We wanted to share some thoughts on the myriad of news reports floating around and on yesterday's stock market movement.
Thursday's stock market movement has many asking, “What made the market drop so much?,” and perhaps more importantly, “Will this look like March all over again?” For the first question, the short answer is that investors appear to have focused on negative (and incomplete) news. For the second question, we believe the answer is NO, and we will provide a basis for that belief below.
Here are a few examples of focusing on negative (and incomplete) news stories:
- One of the most highly read headlines in American news yesterday was, “Fears of second U.S. coronavirus wave rise on worrisome spike in cases, hospitalizations.”
- Another headline yesterday read, “Arizona sees alarming surge of more than 1,000 new coronavirus cases daily”.
- Four days ago, we saw a headline that said, “Code Red? Arizona hospitals could run out of beds by July.”
These headlines will clearly cause many of us to question the reopening of the country. Readers of these headlines may be motivated to think that if it is this bad in Arizona, then perhaps we should all stay locked in for longer. Because of this, Arizona and its decision to reopen has been a subject of debate in discussions on the re-opening of the country. Arizona is being used as a model for other states because they began removing restrictions three weeks ago. Since they reopened, they have seen an increase in new cases of Covid-19.
And while we understand and appreciate the debate, these headlines only tell part of the story. We believe the other part of the story they exclude is also important. Because of this, we want to share the "other" side of the news. Here are some facts that have been buried by the negative headlines:
- Despite the rise in hospitalizations, the ICU bed capacity utilization in AZ has only risen from 77% to 78%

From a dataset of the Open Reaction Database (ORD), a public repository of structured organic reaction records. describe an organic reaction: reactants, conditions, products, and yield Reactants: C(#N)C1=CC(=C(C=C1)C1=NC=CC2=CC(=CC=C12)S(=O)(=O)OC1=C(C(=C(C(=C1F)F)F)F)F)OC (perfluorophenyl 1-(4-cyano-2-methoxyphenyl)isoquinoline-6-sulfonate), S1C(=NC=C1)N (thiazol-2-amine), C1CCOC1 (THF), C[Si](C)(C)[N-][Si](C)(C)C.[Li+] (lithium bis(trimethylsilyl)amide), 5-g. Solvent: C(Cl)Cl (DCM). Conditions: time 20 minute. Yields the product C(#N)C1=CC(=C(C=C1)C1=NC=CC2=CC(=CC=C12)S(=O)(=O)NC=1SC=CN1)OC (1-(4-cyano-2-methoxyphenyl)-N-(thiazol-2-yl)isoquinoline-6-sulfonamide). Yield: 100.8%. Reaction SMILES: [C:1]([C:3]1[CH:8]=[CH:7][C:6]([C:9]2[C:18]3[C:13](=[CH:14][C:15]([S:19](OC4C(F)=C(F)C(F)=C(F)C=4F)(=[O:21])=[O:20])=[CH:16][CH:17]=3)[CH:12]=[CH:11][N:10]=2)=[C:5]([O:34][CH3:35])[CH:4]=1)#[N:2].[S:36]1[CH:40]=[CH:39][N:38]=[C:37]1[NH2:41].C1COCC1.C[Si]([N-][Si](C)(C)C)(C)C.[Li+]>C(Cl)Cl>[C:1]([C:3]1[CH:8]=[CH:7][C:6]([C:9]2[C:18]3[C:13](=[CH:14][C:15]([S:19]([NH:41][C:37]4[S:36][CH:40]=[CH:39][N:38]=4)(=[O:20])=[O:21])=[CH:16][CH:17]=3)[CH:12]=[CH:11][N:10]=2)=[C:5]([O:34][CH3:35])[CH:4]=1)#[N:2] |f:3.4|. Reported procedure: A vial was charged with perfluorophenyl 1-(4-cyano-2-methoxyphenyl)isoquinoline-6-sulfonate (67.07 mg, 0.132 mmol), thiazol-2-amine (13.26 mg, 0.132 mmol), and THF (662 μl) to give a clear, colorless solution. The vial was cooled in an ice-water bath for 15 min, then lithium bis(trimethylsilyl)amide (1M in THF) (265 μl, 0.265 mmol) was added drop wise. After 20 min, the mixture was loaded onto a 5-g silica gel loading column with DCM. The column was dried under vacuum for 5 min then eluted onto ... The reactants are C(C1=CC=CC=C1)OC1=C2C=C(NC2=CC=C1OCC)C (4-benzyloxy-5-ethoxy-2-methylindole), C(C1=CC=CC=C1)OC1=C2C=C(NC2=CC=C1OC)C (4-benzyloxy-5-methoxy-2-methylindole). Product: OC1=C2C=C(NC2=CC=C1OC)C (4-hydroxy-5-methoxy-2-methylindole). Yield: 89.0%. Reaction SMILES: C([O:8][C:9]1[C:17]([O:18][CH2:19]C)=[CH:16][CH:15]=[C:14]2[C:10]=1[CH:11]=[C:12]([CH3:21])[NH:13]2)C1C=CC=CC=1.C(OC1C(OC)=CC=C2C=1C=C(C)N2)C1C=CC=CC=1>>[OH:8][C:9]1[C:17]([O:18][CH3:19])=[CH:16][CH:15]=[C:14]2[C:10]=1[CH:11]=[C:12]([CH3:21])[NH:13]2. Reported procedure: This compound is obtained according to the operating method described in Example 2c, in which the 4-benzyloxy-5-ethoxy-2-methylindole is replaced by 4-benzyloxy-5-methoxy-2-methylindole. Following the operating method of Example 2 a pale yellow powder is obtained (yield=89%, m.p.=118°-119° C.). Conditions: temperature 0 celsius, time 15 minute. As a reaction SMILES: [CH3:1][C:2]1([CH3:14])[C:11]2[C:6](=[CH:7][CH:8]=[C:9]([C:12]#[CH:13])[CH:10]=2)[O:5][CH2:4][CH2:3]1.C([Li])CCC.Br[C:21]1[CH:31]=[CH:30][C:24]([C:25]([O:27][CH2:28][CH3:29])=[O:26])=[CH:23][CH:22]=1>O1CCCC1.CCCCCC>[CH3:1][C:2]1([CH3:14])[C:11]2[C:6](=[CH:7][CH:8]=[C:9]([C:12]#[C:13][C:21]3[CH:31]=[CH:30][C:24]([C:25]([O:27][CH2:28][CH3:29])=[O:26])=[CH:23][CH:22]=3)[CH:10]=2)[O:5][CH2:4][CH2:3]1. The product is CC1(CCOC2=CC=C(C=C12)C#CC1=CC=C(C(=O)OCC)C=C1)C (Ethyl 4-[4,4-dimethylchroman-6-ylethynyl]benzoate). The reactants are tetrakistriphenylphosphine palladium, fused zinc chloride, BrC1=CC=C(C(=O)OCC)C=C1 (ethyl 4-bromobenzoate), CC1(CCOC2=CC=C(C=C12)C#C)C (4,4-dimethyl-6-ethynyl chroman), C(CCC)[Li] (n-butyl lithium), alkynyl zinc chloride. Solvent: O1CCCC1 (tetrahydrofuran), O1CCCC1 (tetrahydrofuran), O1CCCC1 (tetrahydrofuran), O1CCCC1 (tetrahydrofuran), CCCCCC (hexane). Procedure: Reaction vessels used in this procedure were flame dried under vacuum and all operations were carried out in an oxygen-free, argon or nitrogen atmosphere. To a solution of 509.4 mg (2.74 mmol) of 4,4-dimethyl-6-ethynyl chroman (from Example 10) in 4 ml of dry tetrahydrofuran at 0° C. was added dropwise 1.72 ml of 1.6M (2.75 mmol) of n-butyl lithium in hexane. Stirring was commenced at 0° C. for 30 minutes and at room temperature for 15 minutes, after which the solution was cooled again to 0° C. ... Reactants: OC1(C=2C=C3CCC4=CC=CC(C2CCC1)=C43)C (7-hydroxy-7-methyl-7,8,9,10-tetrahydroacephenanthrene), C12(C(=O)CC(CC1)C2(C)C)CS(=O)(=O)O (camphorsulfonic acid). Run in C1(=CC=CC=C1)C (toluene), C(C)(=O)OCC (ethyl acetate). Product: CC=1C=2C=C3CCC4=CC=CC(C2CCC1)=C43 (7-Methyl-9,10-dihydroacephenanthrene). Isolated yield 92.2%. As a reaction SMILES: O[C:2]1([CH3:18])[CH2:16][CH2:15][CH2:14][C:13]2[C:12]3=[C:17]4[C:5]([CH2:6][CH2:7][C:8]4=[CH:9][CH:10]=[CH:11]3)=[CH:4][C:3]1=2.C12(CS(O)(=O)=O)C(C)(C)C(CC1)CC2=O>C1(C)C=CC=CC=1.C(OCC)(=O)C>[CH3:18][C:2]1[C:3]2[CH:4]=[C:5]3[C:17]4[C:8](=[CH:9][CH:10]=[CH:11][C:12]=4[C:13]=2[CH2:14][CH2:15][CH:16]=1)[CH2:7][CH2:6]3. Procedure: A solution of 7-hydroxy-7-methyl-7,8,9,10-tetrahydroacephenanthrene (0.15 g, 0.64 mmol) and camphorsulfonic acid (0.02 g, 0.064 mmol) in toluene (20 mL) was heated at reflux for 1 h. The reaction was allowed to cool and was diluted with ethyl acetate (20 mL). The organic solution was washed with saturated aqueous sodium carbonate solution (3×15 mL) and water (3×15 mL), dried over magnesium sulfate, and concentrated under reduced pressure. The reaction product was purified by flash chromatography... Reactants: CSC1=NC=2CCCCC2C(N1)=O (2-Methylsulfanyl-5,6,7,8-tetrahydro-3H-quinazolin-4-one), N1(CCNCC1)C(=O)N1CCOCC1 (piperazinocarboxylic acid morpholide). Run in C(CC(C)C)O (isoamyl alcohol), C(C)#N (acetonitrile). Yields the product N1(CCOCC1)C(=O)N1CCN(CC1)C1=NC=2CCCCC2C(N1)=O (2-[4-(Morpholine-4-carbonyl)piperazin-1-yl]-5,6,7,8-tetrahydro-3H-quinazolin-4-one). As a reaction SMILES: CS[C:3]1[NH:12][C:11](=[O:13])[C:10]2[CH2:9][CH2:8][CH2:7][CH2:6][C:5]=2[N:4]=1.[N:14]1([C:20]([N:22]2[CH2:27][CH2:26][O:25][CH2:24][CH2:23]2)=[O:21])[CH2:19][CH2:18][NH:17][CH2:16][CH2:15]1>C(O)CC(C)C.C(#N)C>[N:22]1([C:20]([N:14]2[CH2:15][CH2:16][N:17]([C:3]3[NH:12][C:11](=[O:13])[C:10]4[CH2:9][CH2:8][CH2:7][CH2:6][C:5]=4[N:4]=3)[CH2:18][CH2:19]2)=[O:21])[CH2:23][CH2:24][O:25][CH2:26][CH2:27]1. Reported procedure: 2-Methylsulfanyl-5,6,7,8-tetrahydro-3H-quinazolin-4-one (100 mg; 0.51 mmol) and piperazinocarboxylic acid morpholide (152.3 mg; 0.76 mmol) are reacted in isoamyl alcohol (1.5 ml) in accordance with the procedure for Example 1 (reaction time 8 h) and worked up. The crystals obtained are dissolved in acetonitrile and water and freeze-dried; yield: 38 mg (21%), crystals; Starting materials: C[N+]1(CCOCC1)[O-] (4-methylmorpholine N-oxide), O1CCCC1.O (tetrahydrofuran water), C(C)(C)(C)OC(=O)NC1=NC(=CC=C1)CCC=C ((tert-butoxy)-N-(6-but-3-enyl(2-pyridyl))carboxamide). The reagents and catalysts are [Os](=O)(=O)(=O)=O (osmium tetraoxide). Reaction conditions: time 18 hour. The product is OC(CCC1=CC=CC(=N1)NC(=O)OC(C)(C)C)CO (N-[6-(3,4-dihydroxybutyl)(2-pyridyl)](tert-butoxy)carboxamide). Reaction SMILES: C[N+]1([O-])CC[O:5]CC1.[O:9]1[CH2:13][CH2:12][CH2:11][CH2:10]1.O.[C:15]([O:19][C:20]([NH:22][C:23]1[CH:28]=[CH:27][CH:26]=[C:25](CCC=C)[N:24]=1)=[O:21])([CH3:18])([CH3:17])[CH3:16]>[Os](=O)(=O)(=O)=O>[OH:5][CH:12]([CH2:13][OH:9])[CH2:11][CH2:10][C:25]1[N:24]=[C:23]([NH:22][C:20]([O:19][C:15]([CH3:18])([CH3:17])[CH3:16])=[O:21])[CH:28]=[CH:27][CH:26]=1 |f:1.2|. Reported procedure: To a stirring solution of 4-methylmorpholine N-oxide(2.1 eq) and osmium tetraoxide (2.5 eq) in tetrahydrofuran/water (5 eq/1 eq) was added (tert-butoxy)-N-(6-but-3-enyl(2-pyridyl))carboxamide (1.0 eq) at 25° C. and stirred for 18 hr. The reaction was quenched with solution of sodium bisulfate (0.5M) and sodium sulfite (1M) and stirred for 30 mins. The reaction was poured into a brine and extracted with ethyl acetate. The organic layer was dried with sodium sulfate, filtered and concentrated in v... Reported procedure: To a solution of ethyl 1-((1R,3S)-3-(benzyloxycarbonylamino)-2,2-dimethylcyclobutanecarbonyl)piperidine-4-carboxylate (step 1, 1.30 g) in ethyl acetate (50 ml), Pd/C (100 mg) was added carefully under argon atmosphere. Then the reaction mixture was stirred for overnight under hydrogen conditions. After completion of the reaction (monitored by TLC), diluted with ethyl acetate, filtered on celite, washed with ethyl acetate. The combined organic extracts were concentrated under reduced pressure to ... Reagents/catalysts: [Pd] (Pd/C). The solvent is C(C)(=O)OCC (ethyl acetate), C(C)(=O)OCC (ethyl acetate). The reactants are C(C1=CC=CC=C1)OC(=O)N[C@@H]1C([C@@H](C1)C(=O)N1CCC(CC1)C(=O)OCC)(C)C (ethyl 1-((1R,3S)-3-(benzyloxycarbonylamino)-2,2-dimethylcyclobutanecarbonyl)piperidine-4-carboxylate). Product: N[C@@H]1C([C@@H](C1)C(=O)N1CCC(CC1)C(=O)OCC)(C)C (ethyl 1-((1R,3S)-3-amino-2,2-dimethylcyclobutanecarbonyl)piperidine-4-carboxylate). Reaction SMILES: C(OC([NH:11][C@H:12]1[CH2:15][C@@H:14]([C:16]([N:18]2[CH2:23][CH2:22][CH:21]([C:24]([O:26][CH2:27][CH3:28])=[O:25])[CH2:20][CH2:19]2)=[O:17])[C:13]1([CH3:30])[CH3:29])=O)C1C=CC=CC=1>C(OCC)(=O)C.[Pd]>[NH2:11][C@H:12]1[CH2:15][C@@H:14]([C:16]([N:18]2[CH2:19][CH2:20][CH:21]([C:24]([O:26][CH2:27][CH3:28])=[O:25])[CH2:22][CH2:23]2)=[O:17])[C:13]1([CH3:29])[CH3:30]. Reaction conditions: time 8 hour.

- The MAJORITY of ICU beds in Arizona are occupied by non-Covid-19 patients
- The Arizona department of health has reported that there are “surge beds” available to handle increased demand. Surge beds are beds that are available, but not yet “ready” to be used
- The expectation from the AZ Department of Health is that if you need a hospital bed in AZ, there WILL BE ONE AVAILABLE
- The US economy is healing much faster than anyone expected, justifying recent optimism in the stock market and showing the benefits of easing lockdowns around the country
- Non-farm payrolls rose 2.5 million in May, easily beating the consensus expected decline of 7.5 million.
- The private sector did even better, adding 3.1 million jobs
- Civilian employment, an alternative measure of jobs that includes small-business start-ups, rose 3.8 million
- The Treasury plans to keep short-term interest rates low until at least 2023
- The Fed's economic projections show a deep recession followed by above-trend growth thereafter as the economy heals, with no permanent damage to GDP
- A report from the department of labor is expected to show a 0.6% increase in May (vs. its 2.6% decline in April)
- Export prices are also expected to climb by 0.6%
- It is expected that the consumer sentiment survey is likely to increase to 75.0 in May. It came in at 72.3 in April
- Despite the much-reported suspension of dividends in 41 of the S&P 500’s companies, Bloomberg reported that the total dividend for the S&P 50 will total an estimate of $59.08 per share, up from $58.69 per share in 2019. The estimate for 2021 is $61.83
The use of incomplete (even if true) headlines can manipulate public perception. To illustrate this, reporters could just as easily have written the following headlines, all of which are also TRUE:
- Three weeks after reopening, Covid-19 death rate falls!
- Three weeks after opening, Arizona Depart of Health reports only 1% increase in ICU bed utilizations
- Three weeks after opening, AZ reports majority of ICU beds occupied by non-Covid-19 patients
- Unemployment falls in AZ as economy reopens and death rate from Covid-19 falls